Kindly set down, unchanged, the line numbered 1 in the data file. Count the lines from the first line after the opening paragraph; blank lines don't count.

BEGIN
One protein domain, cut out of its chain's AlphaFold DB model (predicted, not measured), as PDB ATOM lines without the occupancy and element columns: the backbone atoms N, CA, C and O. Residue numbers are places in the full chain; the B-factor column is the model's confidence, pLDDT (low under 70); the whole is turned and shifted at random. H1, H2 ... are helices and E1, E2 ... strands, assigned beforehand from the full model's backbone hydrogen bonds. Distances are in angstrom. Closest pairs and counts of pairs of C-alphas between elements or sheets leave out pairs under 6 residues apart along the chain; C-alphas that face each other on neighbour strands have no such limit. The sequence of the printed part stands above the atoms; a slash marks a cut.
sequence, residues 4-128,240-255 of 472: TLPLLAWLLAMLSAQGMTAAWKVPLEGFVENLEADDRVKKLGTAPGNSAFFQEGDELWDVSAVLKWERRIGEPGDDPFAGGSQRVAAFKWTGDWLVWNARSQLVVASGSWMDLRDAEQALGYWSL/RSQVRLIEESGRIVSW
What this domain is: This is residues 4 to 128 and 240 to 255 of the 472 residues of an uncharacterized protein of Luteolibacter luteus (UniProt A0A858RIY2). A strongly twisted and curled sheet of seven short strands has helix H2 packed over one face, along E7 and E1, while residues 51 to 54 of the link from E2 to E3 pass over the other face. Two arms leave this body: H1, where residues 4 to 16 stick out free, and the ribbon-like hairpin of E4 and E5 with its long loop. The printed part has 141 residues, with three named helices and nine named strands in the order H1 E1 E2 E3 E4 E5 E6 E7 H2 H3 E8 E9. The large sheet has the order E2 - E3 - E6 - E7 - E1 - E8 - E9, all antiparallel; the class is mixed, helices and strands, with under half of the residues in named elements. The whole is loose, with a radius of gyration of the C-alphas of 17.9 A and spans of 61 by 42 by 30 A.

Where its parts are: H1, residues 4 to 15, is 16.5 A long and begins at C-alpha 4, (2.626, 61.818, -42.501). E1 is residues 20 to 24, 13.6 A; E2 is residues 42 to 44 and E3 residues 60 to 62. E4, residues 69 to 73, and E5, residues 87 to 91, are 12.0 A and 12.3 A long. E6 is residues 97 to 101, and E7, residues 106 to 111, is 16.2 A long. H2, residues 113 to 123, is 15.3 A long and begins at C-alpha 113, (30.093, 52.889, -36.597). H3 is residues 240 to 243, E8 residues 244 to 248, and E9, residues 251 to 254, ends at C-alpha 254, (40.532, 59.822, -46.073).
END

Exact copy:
sequence, residues 4-128,240-255 of 472: TLPLLAWLLAMLSAQGMTAAWKVPLEGFVENLEADDRVKKLGTAPGNSAFFQEGDELWDVSAVLKWERRIGEPGDDPFAGGSQRVAAFKWTGDWLVWNARSQLVVASGSWMDLRDAEQALGYWSL/RSQVRLIEESGRIVSW